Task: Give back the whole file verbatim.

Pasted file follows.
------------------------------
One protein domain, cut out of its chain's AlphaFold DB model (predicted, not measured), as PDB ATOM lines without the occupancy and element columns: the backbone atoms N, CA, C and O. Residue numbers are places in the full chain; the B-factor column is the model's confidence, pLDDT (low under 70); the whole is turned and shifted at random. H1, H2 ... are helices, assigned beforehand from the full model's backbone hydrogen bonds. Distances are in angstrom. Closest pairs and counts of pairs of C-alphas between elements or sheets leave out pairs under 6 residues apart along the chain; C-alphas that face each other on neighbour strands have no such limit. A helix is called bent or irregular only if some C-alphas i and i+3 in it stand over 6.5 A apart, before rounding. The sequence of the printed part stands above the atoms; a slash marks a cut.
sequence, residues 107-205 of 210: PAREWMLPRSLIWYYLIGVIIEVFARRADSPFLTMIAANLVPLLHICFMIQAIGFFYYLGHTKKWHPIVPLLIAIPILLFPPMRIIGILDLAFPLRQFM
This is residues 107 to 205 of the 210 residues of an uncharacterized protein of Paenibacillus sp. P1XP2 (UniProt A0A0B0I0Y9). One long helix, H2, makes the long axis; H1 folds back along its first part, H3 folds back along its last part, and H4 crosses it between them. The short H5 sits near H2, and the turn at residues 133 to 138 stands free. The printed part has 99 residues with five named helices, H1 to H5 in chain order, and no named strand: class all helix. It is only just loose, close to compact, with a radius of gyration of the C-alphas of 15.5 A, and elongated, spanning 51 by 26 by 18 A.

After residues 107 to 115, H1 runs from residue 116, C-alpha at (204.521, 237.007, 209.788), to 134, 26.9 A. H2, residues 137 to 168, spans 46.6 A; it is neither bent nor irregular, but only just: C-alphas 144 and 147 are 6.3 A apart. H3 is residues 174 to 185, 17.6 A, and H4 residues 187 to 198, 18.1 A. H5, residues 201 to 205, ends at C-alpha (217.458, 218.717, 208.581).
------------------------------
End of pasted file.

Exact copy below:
One protein domain, cut out of its chain's AlphaFold DB model (predicted, not measured), as PDB ATOM lines without the occupancy and element columns: the backbone atoms N, CA, C and O. Residue numbers are places in the full chain; the B-factor column is the model's confidence, pLDDT (low under 70); the whole is turned and shifted at random. H1, H2 ... are helices, assigned beforehand from the full model's backbone hydrogen bonds. Distances are in angstrom. Closest pairs and counts of pairs of C-alphas between elements or sheets leave out pairs under 6 residues apart along the chain; C-alphas that face each other on neighbour strands have no such limit. A helix is called bent or irregular only if some C-alphas i and i+3 in it stand over 6.5 A apart, before rounding. The sequence of the printed part stands above the atoms; a slash marks a cut.
sequence, residues 107-205 of 210: PAREWMLPRSLIWYYLIGVIIEVFARRADSPFLTMIAANLVPLLHICFMIQAIGFFYYLGHTKKWHPIVPLLIAIPILLFPPMRIIGILDLAFPLRQFM
This is residues 107 to 205 of the 210 residues of an uncharacterized protein of Paenibacillus sp. P1XP2 (UniProt A0A0B0I0Y9). One long helix, H2, makes the long axis; H1 folds back along its first part, H3 folds back along its last part, and H4 crosses it between them. The short H5 sits near H2, and the turn at residues 133 to 138 stands free. The printed part has 99 residues with five named helices, H1 to H5 in chain order, and no named strand: class all helix. It is only just loose, close to compact, with a radius of gyration of the C-alphas of 15.5 A, and elongated, spanning 51 by 26 by 18 A.

After residues 107 to 115, H1 runs from residue 116, C-alpha at (204.521, 237.007, 209.788), to 134, 26.9 A. H2, residues 137 to 168, spans 46.6 A; it is neither bent nor irregular, but only just: C-alphas 144 and 147 are 6.3 A apart. H3 is residues 174 to 185, 17.6 A, and H4 residues 187 to 198, 18.1 A. H5, residues 201 to 205, ends at C-alpha (217.458, 218.717, 208.581).